If you were a Verizon Wireless subscriber back in the early to mid-2000s, when camera phones were still in their infancy, then you were probably rocking the LG VX-6000. Part of its popularity was due to the fact that it was indeed LG’s first camera phone for Big Red. Taking snapshots with the 0.3MP (VGA) camera was undeniably a new concept for anyone at the time, but boy was it neat to have a gadget that could make phone calls and snap photos. There was even a mirror for self-portraits!
Beyond the camera, the LG VX-6000 was also memorable for the OEL (organic electroluminescent) external display it was rocking. It wasn’t like some of the washed out external LCDs that other phones were utilizing at the time. It was actually clear and offered the most relevant information – like signal strength, battery indicator, caller ID, and more. Better yet, there was this neat looking TRON-like animation with the colored dots. You could argue that the VX-6000 was the phone that helped LG become a relevant name in the phone space back in 2004. And this was before the ENVY series on Verizon!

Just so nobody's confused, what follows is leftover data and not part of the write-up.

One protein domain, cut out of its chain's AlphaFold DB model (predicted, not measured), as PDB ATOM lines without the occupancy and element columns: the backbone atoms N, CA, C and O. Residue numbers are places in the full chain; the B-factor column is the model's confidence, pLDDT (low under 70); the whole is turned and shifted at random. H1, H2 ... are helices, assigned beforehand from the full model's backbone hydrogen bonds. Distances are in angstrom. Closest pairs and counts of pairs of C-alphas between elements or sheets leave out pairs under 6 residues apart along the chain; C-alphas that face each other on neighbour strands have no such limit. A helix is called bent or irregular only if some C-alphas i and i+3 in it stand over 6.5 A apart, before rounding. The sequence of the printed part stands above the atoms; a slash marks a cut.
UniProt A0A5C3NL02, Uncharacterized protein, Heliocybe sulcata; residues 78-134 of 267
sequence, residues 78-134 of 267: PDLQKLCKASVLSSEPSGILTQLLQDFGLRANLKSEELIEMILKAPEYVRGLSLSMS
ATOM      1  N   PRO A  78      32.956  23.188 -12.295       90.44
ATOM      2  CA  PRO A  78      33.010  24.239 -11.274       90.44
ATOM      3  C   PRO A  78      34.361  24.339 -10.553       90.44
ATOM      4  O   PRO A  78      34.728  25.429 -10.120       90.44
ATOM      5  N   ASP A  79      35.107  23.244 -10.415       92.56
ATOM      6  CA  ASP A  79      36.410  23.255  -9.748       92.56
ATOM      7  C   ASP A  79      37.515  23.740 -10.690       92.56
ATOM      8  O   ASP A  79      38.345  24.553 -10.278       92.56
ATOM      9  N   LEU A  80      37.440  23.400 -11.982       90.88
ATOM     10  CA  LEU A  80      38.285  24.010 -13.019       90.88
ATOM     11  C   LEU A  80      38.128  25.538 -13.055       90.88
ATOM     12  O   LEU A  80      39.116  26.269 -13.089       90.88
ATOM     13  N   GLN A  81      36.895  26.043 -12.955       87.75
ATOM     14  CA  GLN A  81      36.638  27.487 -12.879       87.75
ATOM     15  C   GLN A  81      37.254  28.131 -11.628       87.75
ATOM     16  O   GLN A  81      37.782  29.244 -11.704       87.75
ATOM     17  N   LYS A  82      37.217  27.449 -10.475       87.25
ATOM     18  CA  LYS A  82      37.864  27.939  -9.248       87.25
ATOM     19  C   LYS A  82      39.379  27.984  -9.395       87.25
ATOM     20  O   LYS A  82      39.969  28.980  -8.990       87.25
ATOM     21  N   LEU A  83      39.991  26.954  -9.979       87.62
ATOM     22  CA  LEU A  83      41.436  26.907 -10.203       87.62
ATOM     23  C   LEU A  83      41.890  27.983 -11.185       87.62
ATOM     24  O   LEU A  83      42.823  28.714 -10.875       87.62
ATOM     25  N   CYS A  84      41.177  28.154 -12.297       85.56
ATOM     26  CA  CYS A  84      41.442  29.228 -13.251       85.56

It’s amazing how flip phones were some of the first phones to feature built-in cameras, providing users with another useful tool. For those in the US, the Sanyo SCP-5300 for Sprint was credited for being the first commercial phone to pack a camera, which is probably why it appealed to a lot of people. No longer did they have to carry another gadget around for the purpose of taking photos, since it was now an option with the SCP-5300. Sure, the phone itself was rather chunky in size for a flip phone, but to its credit, people didn’t mind because it had the ability to snap photos.
Sprint customers undoubtedly had something precious at their disposal, so early adopters were certainly relishing the fact that the Sanyo SCP-5300 added something new into the mix that wasn’t seen before. Some people were even willing to migrate to Sprint because of this phone, which goes to show the appeal of being the first on the block to offer a totally new feature!